Thursday, May 24, 2007


Why is grief so hard for us to talk about? Society has expectations on grief and, in my opinion, those expecations are unfair. People think there are certain ways to grieve and if the person left behind does not subscribe to those, something is wrong and that person aught to be ashamed of themselves. I read a very intriguing essay in Newsweek this week where the writer lost her father and the things people said to her. She talks about how all she needs to hear are the words, "I'm sorry." And how many people focused on how lucky she should feel that she got to spend the final moments with him or that he's in a better place.

I know I'm guilty of trying to focus on the positive. Dealing with grief is not something many people know how to do and do well. There is no course in school, no lesson from parents, etc on how to offer condolensces. And we have to as a society understand there is no timeline for grief, no prescribed behaviors for grief. And that it's okay for people to grief in public. Somehow many think grieving should be a private matter, and that is a disservice to the greiving person who could use support.

I think it's more difficult when a parent loses a child, or a friend loses her partner at a young age. We know that when we get old we will eventually die. That is a given, and the idea of dying is uncomfortable for some. But it's not fair to ignore or criticize someone for their actions when they lose someone. How should a mother act when her child dies? How long should she grieve? What about the husband who loses a wife and is left with unfulfilled promises of a life together and possibly a family to raise by himself. No one can answer those questions except for the people who are left behind.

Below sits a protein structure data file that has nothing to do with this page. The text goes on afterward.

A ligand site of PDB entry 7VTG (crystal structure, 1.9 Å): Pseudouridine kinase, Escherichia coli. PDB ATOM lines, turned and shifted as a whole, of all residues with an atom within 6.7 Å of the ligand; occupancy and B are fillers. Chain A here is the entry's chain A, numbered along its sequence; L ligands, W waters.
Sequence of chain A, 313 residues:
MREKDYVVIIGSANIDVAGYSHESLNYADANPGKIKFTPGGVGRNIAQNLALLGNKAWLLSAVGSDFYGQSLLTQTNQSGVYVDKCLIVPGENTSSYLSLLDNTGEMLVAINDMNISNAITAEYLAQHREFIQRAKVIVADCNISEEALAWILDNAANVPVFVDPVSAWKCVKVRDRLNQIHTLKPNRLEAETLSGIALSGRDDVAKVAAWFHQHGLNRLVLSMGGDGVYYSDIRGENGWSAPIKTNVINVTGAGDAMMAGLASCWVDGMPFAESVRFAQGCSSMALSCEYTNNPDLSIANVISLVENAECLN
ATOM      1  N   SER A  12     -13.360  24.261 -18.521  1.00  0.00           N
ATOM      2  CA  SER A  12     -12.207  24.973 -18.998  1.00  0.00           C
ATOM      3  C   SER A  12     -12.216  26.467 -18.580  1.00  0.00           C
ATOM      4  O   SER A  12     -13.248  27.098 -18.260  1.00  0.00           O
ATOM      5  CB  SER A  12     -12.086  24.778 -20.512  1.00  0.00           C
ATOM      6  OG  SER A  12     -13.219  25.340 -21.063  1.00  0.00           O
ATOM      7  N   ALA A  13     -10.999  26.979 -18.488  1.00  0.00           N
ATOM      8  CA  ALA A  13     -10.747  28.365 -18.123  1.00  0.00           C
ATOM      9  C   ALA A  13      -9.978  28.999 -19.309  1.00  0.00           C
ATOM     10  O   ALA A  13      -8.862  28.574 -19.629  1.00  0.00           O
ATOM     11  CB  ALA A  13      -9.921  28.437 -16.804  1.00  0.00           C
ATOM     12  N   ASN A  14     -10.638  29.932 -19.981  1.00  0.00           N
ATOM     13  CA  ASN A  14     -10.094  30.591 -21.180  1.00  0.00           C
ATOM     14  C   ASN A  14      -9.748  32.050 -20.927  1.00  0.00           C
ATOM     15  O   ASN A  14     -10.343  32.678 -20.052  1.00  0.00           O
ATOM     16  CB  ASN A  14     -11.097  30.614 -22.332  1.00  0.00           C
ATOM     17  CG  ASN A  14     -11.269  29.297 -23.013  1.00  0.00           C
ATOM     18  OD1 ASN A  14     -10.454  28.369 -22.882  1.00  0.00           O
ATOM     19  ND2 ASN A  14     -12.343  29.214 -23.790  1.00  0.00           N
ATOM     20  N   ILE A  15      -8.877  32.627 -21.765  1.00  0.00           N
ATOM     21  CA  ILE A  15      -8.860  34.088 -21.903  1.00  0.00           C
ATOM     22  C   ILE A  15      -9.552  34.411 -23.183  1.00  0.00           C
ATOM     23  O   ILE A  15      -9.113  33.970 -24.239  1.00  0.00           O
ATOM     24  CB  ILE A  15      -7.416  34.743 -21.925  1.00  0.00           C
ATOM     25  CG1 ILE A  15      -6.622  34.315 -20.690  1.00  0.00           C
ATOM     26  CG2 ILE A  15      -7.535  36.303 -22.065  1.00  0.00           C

Say "I'm so sorry for your loss." And stop there. Sometimes not saying anything at all beyond that is the best way to simply be there for a friend or family member. Be mindful of what the person is going through. They just lost a loved one, possibly someone they never thought they'd have to lose this early. Death is painful for all who are touched by it. And it's okay for them to cry, to scream, to sit silently, to do whatever they need to do. If they need to talk, then listen. It may be awkward for you, but hey what's a little awkwardness compared to the loss the person is feeling.

People should be able to remain sorrowful as long as they need to. It's difficult to watch another's suffering, but let them mourn the loss of their loved one.


Jen said...

Denise, this is so very insightful. I'd like to add my 2 cents if you don't mind. If you knew the person who passed, it is often time comforting to tell the grieving that you will never forget their friend or loved one. This can sometimes be of comfort because then the memory of the person who passed lives on.

~Denise~ said...

I completely agree Jen.

Also, it was so special to me to hear stories about my grandfather when he passed. Don't be afraid to mention your favorite memory of that person. My girlfriend's father passed away in 2003. The last time I saw him was at the hospital after she had given birth and my last look into the room was him holding his newest grandchild. I never shared that with her until last year when we were discussing him. I'm not sure why it never was brought up before, but she appreciated the memory I had.